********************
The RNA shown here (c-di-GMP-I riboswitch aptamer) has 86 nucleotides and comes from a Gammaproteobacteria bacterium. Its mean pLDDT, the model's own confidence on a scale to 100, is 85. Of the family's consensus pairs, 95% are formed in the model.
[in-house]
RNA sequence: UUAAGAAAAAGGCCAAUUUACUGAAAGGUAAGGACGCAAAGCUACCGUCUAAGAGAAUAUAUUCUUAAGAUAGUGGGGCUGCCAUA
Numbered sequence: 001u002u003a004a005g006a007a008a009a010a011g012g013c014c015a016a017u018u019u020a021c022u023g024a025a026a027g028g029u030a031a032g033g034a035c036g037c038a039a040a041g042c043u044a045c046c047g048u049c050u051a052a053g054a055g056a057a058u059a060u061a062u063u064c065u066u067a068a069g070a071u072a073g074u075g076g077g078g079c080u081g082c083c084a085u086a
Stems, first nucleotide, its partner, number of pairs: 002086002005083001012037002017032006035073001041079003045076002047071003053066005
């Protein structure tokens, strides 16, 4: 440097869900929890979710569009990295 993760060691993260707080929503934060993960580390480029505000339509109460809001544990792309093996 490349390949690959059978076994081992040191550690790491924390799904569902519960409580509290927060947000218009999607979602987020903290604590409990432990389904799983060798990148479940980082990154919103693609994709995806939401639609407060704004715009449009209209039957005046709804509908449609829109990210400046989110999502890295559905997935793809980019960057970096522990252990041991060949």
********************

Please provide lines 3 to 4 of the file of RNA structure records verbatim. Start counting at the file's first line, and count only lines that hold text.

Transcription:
RNA sequence: UUAAGAAAAAGGCCAAUUUACUGAAAGGUAAGGACGCAAAGCUACCGUCUAAGAGAAUAUAUUCUUAAGAUAGUGGGGCUGCCAUA
Numbered sequence: 001u002u003a004a005g006a007a008a009a010a011g012g013c014c015a016a017u018u019u020a021c022u023g024a025a026a027g028g029u030a031a032g033g034a035c036g037c038a039a040a041g042c043u044a045c046c047g048u049c050u051a052a053g054a055g056a057a058u059a060u061a062u063u064c065u066u067a068a069g070a071u072a073g074u075g076g077g078g079c080u081g082c083c084a085u086a